UNet uses UDP as a transport protocol (except for WebGL where of course WebSockets are used). Since UDP builds on top of the IP protocol and doesn’t add anything to packet management we are bound to the same restrictions for single packets. The only thing UDP adds are “ports” to distinguish different applications. That’s why UDP is often used as a basis for custom application protocols as it adds just a little bit overhead.

I didn’t look into how UNet messages are actually send but since it’s also a message / packet based protocol we most likely are bound to the same restrictions that the IP protocol has. Of course one could build another fragmentation / reassemble layer on top of UDP but this usually isn’t required and would just add much more overhead and complexity.

The fragment size that you can set in UNet is also limited to 64k (since a 16 bit value is used). Keep in mind that UNet is a message based protocol for games and not a stream protocol like TCP. TCP is a streaming protocol that is based on “virtual connections”. So once a connection has been established both ends can simply send arbitrary data as an endless stream to the other side. The data in streaming protocols might arrive in arbitrary fragments but is guaranteed to be in the right order. So if you send out 5 gig of memory over time you will receive those 5 gig of memory over time. There are not packets or messages in a TCP stream unless you specifically create an application layer protocol and interpret the stream that way. This is also how HTTP works.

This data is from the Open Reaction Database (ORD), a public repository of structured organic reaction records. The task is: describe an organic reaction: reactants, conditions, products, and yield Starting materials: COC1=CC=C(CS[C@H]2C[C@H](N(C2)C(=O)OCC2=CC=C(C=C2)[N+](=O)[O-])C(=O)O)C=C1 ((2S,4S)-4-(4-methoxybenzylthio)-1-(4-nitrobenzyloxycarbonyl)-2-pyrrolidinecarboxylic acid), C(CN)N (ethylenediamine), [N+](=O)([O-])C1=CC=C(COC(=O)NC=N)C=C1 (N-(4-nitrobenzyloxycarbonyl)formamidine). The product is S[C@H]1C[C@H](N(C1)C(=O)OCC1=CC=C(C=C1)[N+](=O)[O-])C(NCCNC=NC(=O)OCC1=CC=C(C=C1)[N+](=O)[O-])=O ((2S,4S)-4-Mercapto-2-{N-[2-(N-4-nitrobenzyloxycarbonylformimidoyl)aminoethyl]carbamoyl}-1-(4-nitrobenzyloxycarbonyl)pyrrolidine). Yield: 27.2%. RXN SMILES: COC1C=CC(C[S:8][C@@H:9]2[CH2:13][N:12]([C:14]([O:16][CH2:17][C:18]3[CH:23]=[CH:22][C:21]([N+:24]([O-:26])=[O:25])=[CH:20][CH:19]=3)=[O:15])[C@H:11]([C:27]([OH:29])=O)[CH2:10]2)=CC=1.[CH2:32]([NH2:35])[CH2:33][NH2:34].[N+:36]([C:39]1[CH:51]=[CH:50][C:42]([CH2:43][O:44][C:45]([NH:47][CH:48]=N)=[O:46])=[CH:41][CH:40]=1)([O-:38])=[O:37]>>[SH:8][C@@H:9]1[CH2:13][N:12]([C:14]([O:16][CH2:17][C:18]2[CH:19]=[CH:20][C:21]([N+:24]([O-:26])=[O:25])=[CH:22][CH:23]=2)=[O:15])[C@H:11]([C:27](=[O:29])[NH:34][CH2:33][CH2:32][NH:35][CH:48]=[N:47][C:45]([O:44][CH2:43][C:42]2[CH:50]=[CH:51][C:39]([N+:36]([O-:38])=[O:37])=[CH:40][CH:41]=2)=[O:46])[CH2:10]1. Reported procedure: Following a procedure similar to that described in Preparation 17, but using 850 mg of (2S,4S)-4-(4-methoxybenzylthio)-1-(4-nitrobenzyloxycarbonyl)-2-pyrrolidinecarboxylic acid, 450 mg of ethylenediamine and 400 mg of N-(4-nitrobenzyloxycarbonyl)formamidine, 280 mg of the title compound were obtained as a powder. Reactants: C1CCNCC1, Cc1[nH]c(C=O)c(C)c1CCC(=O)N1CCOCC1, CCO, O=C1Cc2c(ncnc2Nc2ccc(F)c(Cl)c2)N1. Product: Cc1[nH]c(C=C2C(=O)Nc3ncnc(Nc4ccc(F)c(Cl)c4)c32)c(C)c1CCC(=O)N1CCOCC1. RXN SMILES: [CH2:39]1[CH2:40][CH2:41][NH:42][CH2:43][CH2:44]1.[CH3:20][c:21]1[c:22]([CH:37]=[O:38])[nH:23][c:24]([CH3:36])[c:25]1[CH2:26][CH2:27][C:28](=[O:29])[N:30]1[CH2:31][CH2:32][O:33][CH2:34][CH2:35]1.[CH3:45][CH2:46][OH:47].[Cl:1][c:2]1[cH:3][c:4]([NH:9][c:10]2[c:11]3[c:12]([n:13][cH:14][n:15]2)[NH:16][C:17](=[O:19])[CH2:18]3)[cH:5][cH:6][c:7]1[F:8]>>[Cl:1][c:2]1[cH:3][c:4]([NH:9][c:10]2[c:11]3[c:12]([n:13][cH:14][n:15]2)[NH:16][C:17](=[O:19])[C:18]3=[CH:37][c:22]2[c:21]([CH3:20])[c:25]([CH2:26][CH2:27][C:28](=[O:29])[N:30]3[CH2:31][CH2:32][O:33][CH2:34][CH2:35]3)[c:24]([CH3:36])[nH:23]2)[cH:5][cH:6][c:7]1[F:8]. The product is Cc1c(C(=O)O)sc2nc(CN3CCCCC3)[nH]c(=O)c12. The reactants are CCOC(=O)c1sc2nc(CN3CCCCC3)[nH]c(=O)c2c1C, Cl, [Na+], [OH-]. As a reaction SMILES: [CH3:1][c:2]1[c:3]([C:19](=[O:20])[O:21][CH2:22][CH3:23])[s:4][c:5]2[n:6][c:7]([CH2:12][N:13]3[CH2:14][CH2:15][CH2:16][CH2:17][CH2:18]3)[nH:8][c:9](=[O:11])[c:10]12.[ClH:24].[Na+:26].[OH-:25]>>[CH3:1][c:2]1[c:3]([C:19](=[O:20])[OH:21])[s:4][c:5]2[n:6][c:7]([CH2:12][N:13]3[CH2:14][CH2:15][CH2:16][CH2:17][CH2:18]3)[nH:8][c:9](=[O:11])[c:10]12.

Pretty much all transport layer protocols have a relatively small packet size. If you want to send large data over a packet based protocol you have to actually chop up your data into actual messages which fit into a single packet and reassemble the data yourself on the other end.

Finally I want to point out that using the BinaryFormatter for anything network based is a complete overkill. The remoting protocol that is used to serialize C# objects has a hell of overhead.

So if you want to send large chunks of data that span multiple packets you have to split it yourself. Since you often need to send multiple such large chunks you need some sort of identifier anyways.